Sources in Bayit Yehudi said they had managed to alleviate some of the harsher strictures that Yesh Atid had sought in the agreement, and had even improved the standing of yeshivas in some ways. Among those accomplishments, party sources said, was the recognition by the state for the first time of the importance of Torah study.The article does not tell us if the plan has anything to say about the drafting of Arabs. Neither does it inform us of what will be the status of the various Hesder programs under this plan. Is the 1,800 exemptions per student-year, or is it the grand total? (I think that it is the grand total.) How will it be decided who gets these exemptions? Can you imagine what kind of Hareidi infighting this could cause?
The coalition agreement will read “the State of Israel recognizes the importance and centrality of Torah study as a central value of the Jewish people and the State of Israel.” Students who do receive exemptions will be receiving them as Torah students upholding these values, as opposed to receiving them for “academic excellence,” as Yesh Atid had sought to have them termed.
In addition, the draft of yeshiva students will begin at age 21, instead of age 18 – giving students an automatic deferment of three years. At that point, they will have to serve two years, like all other Israelis, as the coalition agreement calls for an eventual reduction of service for all Israelis to two years, instead of the current three years.
The reduction in service for all will be possible as a result of the extra manpower the army will have with the inclusion of hareidi yeshiva students. The army will significantly increase the number of Nachal Hareidi units to accommodate the new recruits. A wide-ranging plan for the drafting of women that Lapid had sought was also shelved, Bayit Yehudi said.
Yeshiva students who refuse to appear for military service will not be criminally charged, as had been planned. Instead they will be subject to economic sanctions, losing virtually all government support. Party officials said that this aspect of the agreement would avoid the “doomsday” scenarios hareidi political leaders portrayed of jack-booted military police marching into yeshiva study halls and pulling students away from their Talmud folios. No arrests will be made in yeshivas, the deal specifies.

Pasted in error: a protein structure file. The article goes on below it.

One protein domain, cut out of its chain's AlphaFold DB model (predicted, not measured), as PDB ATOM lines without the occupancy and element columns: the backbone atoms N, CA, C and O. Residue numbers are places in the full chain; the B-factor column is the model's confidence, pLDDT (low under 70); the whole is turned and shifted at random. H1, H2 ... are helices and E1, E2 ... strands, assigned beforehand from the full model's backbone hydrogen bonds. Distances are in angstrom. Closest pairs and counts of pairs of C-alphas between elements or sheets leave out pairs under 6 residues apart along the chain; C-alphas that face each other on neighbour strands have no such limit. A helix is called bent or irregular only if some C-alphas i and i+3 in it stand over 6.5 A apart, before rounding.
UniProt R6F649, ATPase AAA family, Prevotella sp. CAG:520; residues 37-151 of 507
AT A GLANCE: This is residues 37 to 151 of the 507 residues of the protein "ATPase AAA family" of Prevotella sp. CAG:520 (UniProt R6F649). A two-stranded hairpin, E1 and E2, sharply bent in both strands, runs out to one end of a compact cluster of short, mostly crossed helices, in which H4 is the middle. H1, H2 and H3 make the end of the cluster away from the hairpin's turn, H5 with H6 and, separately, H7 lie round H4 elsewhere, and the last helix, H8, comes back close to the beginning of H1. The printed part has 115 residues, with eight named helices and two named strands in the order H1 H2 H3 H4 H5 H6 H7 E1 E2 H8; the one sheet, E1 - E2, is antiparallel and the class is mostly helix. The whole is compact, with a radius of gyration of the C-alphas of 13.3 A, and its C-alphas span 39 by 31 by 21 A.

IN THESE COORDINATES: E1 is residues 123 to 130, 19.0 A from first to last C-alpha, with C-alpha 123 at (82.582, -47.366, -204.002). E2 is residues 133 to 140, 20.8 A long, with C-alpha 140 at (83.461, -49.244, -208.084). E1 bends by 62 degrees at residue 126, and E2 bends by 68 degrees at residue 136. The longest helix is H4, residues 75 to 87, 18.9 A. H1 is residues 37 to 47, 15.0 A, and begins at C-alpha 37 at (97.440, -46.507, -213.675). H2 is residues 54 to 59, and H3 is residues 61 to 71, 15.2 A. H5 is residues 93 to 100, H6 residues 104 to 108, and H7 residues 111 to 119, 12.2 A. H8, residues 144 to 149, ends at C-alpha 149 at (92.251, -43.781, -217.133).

The number of students who will be exempted for Torah study will be 1,800, far more than the 400 Lapid had suggested. The plan will take effect only in 2017, and students who are beyond enlistment age up until that time will not be “grandfathered” into the arrangement.
If this plan goes into effect, what will the reaction of the ultra-Orthodox? Since the plan apparently does not talk about drafting Arabs, I imagine that the Hareidim will take their case to the High Court of Justice, saying that the plan is discriminatory. I do not expect the court to help them, because drafting Hareidim has been on the secular agenda for so long. They will resort to their regular legal newspeak to sanction the law.
It is obvious that many Hareidim will forgo government benefits in order to avoid army service and to continue the way of life that they are accustomed to. What's more, since this is being done against their will of the Hareidi rabbis, many of special programs that exist today that are geared towards the ultra-Orthodox, such as “Bina B'Yarok”, may be shunned.
I also suspect that there are those who will choose to live abroad. The land of Israel is acquired through affliction, and not everybody is ready to pay the price.